Maybe seed the beginning of chapter 2 with some relation to the problem in chapter 1, to circumvent this problem. If the reader is convinced at the beginning of chapter 2 that it relates to the troubles the MC in chapter 1 has, the reader will not loose interest.. as it impinges on his concern for the MC he knows :)
     
  19. Sack-a-Doo!
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    Sack-a-Doo! Contributing Member Contributor

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    Chapter length only matters in that a chapter must end with the reader having an overwhelming desire to keep reading.

    James Patterson writes short ones.
    Stephen King writes long ones.

    Write until things come to a head.
    Leave (or plant) a question in the reader's mind.
    Hit Ctrl-Enter.
     
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  20. Tea@3
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    Tea@3 Contributing Member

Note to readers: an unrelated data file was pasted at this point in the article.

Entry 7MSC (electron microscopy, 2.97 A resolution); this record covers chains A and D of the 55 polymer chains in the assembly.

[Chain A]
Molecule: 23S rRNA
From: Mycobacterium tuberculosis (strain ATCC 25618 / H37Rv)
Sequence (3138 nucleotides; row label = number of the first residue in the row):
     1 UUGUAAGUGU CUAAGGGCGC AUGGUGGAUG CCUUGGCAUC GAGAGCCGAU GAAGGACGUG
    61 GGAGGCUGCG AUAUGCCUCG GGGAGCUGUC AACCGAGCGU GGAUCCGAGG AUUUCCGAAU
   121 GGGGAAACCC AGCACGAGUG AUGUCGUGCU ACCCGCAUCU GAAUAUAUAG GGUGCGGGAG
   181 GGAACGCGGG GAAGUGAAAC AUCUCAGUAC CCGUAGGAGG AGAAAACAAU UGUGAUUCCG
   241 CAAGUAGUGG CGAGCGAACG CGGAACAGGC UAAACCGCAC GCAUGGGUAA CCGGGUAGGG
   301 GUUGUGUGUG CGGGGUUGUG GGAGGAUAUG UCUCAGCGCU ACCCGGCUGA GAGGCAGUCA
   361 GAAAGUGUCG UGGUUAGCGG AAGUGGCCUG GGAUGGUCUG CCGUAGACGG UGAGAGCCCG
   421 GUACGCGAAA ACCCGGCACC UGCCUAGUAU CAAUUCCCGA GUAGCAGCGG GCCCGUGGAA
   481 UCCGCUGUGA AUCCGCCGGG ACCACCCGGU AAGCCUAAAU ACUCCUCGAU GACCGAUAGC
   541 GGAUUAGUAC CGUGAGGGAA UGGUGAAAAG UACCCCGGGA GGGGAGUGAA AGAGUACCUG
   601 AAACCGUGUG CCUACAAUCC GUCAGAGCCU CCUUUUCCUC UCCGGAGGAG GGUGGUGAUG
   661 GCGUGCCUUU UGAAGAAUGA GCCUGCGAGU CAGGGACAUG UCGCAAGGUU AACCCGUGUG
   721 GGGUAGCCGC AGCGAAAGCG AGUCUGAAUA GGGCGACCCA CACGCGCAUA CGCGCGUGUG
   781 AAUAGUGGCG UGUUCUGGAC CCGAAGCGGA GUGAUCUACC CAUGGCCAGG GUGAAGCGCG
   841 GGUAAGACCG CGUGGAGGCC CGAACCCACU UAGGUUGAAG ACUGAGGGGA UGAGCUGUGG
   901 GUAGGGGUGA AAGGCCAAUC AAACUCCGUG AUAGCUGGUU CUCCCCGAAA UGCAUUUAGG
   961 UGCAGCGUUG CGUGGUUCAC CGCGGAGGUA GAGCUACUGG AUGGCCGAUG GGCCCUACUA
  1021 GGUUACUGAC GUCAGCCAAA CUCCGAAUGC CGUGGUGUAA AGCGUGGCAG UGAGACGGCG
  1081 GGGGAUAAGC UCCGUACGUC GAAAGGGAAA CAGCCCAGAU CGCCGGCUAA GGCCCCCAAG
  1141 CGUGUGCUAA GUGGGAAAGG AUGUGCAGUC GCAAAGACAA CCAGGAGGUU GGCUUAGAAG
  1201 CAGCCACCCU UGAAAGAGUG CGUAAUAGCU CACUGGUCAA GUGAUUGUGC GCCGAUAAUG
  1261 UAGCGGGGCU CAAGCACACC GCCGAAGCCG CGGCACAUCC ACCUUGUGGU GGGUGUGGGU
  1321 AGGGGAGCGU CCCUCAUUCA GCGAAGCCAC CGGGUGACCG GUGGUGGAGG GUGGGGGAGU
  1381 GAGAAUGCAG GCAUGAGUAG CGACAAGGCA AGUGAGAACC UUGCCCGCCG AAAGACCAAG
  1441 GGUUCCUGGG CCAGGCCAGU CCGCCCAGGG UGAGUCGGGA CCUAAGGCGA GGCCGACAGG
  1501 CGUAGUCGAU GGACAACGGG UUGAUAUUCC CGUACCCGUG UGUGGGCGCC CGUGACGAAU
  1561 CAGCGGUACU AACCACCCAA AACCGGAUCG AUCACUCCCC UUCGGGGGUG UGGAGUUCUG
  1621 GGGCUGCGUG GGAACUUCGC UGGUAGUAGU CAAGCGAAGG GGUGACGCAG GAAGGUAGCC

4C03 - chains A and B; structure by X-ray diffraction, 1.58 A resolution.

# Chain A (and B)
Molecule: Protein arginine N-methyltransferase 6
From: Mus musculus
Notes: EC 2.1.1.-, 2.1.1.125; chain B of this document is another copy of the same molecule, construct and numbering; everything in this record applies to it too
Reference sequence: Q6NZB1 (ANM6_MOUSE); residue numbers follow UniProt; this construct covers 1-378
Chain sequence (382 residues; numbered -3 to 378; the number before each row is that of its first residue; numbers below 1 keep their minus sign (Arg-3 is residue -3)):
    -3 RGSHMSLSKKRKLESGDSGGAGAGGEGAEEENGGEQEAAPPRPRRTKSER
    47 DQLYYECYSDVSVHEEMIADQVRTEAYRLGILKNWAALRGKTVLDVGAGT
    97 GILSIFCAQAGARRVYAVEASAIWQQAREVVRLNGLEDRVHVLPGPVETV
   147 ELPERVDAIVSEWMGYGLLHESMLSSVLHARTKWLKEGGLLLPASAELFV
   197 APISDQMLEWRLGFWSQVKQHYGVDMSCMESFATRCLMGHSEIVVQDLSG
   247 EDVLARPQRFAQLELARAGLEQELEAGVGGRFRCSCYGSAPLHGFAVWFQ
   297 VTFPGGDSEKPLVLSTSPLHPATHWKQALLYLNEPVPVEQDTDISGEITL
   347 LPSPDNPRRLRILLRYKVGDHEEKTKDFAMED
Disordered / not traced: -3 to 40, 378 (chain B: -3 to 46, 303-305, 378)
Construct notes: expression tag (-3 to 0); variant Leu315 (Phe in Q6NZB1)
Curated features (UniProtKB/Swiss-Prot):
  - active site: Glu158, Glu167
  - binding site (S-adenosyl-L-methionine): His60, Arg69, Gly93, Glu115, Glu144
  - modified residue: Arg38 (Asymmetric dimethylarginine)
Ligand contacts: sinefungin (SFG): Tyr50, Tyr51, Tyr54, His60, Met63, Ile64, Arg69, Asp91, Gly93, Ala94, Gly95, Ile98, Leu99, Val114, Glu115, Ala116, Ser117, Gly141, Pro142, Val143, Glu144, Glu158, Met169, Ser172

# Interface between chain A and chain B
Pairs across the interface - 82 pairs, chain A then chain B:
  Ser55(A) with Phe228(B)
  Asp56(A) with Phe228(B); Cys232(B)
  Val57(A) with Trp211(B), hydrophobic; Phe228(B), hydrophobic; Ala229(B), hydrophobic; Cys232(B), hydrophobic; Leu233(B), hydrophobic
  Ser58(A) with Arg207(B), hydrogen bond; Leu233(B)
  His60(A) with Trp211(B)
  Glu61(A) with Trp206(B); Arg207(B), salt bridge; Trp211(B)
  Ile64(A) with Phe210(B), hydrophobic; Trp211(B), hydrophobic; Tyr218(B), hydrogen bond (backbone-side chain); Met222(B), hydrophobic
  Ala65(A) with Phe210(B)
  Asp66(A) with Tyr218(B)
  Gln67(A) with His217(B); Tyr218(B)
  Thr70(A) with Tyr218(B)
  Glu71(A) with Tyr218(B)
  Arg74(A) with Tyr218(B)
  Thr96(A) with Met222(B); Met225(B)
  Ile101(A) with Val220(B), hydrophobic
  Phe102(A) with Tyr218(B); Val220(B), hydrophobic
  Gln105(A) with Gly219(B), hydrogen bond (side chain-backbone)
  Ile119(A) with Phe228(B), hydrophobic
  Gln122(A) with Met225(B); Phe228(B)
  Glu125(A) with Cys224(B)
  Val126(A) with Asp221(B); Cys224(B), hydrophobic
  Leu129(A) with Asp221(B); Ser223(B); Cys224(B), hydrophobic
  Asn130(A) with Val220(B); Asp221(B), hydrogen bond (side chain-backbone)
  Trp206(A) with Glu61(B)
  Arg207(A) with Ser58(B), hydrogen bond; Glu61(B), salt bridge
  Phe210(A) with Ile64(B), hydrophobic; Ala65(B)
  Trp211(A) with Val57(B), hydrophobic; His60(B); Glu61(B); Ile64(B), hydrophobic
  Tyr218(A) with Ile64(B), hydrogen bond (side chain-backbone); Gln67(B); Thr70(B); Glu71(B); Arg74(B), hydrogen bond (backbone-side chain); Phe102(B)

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    Sharp, very sharp. I love it! :cheerleader:
     
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  21. Greenwood
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    Greenwood Active Member

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    Great advise, and I am glad that I do indeed have this little "connector" in the first paragraph of my second. Even though it is only a subtle, one sentence thing. Chapters 2 and 3 address a whole other issue than the first, but I think I can get this to work the way I have it now.

    In the first chapter, MC X is a lord of a small keep that is being purged by a merciless inquisition against his will , but against which he has no power. This is because his people worship a god I will call G here. MC 1 also worships this god but is unable to speak up to the inquisition because of political and safety reasons.